Now think of your body. Just like your house, you want to keep it well-maintained, keep fuel and water coming in and keep invaders out.
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Now, suppose your housemate obsessed about being warm and started bringing home a steady supply of fuel for the furnace. Not a lot. Maybe two gallons a day. Every day. In winter, that would be great. Keep that fuel tank topped up.
But in summer, when you don't use the furnace, you'd need to store that extra fuel. So you build a second storage tank. And then a third. And more and more.
This is essentially how our body's metabolism works. If there's more fuel brought in than we need, we store it. A house can't get obese, but you can, if you store too much fuel in your body.
One key to having a healthy size is knowing about your body's metabolism.
The skinny on fat
According to Bernard Murphy, associate professor of biology at Hagerstown Community College, fuel comes into the body in three forms — carbohydrates, protein and fats.
Protein is mostly used for construction and repair in our bodies, but it can also be converted to fuel when needed, Murphy said in his office in the new HCC Science, technology, Engineering and Mathematics Building. But protein can't be stored. Excess protein is converted to fat and stored.
Carbohydrates, he said, are consumed by the body fairly quickly. But extra carbs are stored.
"(They are) stored as glycogen in the liver and muscles — for short-term use between meals," Murphy said.
The third form of fuel, fats, can also be stored for future use.
There are two kinds of fat cells — also called adipose tissue — in a human body. (See chart on this page.) White fat cells are plentiful and typically found around organs and in a layer beneath the skin. Brown fat cells are thinly scattered in the upper chest and neck and along the spine and function like tiny furnaces. They literally create heat.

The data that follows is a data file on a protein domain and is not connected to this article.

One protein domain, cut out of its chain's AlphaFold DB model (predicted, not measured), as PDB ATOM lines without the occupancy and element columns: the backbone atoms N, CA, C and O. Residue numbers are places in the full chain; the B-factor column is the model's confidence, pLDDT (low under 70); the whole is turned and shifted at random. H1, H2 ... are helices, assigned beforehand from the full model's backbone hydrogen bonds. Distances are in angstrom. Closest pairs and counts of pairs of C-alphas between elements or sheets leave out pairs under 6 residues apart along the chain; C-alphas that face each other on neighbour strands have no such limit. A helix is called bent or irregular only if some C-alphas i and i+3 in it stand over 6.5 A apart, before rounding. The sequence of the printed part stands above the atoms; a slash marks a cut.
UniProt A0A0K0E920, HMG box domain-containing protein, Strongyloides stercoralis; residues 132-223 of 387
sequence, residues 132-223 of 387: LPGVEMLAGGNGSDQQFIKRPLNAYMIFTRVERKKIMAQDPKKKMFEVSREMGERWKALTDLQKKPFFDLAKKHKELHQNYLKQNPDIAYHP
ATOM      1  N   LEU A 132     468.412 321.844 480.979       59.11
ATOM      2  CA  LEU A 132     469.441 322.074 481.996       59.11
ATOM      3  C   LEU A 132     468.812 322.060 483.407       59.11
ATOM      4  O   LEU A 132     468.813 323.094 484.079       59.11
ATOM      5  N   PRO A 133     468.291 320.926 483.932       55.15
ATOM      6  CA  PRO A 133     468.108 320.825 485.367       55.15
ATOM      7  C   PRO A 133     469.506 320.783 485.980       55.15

'Work to stay alive'
Brown fat cells — also called brown adipose tissue, or BAT — are common in hibernating mammals and in human infants, but, until recently, researchers believed brown fat cells were absent in adult humans.
"The brown fat cells are interesting. They are tissues used by true hibernators, such as squirrels and groundhogs," Murphy said. "These hibernators' body temperature is just a few degrees above freezing. Every now and then, the brown fat cells warm up to regular body temperature and then the animals go back down deep."
Human infants don't hibernate, but they still need brown fat cells to survive, Murphy said.
"They are very susceptible to hypothermia," he said. "It was known they had brown fat. But it was thought that adult humans had very, very little."
White fat cells store fuel that can be converted into ATP, an energy molecule needed by virtually every cell in the body to accomplish its work.